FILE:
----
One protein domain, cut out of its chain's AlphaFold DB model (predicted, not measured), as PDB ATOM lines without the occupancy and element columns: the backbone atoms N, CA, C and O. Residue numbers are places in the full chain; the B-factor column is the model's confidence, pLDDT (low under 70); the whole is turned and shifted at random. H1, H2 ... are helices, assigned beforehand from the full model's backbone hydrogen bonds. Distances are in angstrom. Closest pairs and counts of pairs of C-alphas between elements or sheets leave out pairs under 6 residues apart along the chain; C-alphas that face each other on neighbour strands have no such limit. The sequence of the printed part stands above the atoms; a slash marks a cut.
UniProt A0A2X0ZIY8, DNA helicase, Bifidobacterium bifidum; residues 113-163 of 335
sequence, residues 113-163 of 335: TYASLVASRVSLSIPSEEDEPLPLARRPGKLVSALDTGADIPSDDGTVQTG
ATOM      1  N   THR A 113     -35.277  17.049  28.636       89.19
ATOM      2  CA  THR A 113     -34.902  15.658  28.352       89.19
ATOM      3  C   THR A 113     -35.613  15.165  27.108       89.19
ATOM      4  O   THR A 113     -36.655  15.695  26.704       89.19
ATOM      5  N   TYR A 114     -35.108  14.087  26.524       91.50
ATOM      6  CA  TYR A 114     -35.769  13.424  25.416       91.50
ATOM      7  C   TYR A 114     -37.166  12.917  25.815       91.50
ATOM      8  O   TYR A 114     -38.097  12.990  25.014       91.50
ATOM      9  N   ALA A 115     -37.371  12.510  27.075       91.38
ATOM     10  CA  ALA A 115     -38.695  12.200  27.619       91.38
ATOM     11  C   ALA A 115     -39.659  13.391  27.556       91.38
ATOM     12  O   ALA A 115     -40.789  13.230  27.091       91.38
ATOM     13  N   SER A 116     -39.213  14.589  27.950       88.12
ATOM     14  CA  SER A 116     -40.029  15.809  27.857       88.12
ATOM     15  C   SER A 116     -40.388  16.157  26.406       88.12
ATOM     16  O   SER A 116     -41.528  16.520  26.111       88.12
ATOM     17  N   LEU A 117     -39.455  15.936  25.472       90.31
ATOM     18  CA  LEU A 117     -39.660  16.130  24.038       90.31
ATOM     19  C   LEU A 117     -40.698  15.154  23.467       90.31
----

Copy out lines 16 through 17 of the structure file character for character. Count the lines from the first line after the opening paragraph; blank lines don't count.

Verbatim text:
ATOM     14  CA  SER A 116     -40.029  15.809  27.857       88.12
ATOM     15  C   SER A 116     -40.388  16.157  26.406       88.12